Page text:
Project Details

Description

Cell division is one of the most fundamental events for self-reproduction
of living organisms together with DNA-replication. However, it consists of
a very complex system, which is coordinated with DNA replication, membrane
biogenesis and various other cellular activities. Study of cell division
and membrane proteins has broad implications for understanding not only the
processes of normal growth of cells, but also those resulting in
uncontrolled growth such as found in cancer. Our long term goal is to solve the molecular mechanism of cell
division--precise sequence of events leading to cell division. However,
because of its complexity, we will still concentrate our efforts to
investigate individual key events such as the molecular mechanism of
regulation of gene expression, and biosynthesis and assembly of membrane
proteins in the present application. In particular, we will further explore a novel regulatory mechanism of gene
expression by means of a small RNA molecule, mRNA interfering complementory
RNA (micRNA), which was recently found in our laboratory. We will attempt
to elucidate the precise molecular mechanism of the mic regulation and at
the same time to apply this new concept to artificially regulate a specific
gene in Escherichia coli as well as in yeast. This novel method to
regulate a specific gene will provide a new, exciting approach for the
study of many essential genes of unknown functions including those required
for cell division. We will also continue to investigate the molecular
regulatory mechanism of gene expression of the major outer membrane
proteins, OmpA, ompC, and ompF. Second, we will continue to apply oligonucleotide-directed site-specific
mutagenesis to the prolipoprotein signal peptide to elucidate the exact
structural requirement of the signal peptide for protein secretion across
the membrane. Third, we will explore to find components required for protein secretion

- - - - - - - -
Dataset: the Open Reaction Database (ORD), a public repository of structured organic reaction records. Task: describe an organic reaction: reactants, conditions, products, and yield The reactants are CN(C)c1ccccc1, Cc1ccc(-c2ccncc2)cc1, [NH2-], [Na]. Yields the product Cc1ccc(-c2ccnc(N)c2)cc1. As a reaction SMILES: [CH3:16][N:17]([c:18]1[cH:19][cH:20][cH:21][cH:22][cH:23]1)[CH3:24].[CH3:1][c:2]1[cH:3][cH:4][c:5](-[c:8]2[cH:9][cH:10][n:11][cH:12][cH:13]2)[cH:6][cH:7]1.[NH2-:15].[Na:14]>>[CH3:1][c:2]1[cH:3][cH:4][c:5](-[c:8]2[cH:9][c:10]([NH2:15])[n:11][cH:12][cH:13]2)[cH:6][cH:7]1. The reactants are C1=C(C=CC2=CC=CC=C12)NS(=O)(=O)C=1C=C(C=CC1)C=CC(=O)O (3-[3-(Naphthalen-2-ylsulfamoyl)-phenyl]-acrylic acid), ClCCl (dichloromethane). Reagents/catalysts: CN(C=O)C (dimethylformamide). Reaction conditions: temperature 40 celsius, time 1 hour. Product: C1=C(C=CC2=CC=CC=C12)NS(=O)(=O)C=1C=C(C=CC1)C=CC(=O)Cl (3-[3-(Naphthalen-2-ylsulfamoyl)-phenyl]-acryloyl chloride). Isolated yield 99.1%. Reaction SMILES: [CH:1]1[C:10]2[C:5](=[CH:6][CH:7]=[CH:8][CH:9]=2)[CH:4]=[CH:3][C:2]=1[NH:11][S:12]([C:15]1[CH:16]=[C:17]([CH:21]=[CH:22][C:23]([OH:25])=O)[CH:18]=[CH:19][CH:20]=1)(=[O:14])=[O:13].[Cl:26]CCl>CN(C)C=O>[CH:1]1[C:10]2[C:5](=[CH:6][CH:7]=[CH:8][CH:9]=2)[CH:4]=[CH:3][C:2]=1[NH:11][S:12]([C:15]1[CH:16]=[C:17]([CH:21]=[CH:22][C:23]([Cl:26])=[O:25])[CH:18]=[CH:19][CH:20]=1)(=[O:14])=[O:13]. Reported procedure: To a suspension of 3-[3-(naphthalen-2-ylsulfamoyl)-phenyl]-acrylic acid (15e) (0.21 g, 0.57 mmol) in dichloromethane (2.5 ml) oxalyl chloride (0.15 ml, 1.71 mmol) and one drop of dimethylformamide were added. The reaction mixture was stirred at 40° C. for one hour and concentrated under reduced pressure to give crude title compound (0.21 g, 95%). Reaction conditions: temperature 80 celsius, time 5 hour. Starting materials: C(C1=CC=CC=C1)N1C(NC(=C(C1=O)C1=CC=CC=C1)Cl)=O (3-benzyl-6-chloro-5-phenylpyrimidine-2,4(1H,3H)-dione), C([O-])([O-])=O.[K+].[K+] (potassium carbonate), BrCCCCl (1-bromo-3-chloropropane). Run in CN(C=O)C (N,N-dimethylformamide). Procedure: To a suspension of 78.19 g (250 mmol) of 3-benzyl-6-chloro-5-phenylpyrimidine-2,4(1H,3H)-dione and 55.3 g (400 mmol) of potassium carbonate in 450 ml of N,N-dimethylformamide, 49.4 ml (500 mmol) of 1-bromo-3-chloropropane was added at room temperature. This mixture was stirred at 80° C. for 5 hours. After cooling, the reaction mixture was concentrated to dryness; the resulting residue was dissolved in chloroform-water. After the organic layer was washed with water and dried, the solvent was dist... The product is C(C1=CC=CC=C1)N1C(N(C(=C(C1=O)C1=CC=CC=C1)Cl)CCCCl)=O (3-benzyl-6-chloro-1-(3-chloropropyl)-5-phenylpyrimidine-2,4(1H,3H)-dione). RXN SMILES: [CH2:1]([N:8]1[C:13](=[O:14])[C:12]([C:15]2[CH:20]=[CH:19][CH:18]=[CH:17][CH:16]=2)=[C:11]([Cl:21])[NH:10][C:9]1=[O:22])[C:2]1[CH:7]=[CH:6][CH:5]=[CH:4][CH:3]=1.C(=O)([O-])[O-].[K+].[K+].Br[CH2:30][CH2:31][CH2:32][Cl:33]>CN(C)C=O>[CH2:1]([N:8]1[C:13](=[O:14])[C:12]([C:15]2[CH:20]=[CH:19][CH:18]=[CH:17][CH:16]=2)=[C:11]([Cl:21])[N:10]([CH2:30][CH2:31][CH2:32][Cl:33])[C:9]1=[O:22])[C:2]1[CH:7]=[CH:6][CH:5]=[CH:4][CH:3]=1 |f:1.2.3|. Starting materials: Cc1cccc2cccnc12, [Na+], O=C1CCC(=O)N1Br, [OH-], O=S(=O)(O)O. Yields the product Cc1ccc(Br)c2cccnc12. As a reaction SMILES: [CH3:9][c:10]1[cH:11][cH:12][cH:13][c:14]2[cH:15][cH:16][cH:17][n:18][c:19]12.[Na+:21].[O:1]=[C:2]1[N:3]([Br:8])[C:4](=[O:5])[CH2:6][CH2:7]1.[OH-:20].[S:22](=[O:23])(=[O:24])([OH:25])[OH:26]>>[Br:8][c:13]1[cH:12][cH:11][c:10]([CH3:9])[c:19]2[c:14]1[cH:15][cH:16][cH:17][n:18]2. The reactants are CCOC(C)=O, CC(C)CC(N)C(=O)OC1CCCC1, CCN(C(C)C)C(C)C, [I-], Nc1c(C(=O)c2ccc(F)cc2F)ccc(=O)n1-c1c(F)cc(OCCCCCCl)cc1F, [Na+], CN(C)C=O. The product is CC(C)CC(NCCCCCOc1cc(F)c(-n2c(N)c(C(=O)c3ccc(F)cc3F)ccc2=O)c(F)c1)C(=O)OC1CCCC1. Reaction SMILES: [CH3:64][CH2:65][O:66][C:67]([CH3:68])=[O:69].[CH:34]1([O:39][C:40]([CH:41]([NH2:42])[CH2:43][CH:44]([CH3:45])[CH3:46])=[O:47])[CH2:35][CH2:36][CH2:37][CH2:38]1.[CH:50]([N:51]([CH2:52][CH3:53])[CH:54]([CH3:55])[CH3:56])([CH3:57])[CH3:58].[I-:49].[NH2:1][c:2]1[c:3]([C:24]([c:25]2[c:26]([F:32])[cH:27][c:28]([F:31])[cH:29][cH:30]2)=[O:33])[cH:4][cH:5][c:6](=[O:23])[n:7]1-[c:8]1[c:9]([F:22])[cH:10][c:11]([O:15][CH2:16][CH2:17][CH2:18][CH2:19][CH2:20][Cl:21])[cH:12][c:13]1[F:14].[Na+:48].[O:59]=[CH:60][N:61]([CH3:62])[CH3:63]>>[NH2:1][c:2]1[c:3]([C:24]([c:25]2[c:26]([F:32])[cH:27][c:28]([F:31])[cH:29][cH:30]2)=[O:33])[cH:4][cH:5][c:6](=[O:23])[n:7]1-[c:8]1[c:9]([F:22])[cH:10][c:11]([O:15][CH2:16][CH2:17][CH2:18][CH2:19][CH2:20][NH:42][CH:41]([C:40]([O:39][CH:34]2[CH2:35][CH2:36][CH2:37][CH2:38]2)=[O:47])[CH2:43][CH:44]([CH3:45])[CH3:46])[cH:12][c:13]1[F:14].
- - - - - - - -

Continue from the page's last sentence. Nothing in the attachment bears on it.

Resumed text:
(a) by characterizing the lepA gene product, which is known to be
cosynthesized with signal peptidase I and (b) by isolating and
characterizing the initial secretory complex formed in the cytoplasm in the
case of some mutant prolipoproteins. Fourth, we will attempt to clone the gene for the new lipoproteins found in
E. coli as well as the lipoprotein gene of Pseudomonas aeruginosa.
StatusFinished
Effective start/end date1/1/7512/31/04

Funding

  • National Institutes of Health
  • National Institutes of Health
  • National Institutes of Health
  • National Institutes of Health: $500,330.00
  • National Institutes of Health
  • National Institutes of Health
  • National Institutes of Health: $266,626.00
  • National Institutes of Health: $477,057.00
  • National Institutes of Health: $334,596.00
  • National Institutes of Health: $504,802.00
  • National Institutes of Health
  • National Institutes of Health: $406,510.00
  • National Institutes of Health: $383,263.00
  • National Institutes of Health
  • National Institutes of Health
  • National Institutes of Health: $502,949.00
  • National Institutes of Health: $488,696.00
  • National Institutes of Health
  • National Institutes of Health

ASJC

  • Medicine(all)
  • Biochemistry, Genetics and Molecular Biology(all)

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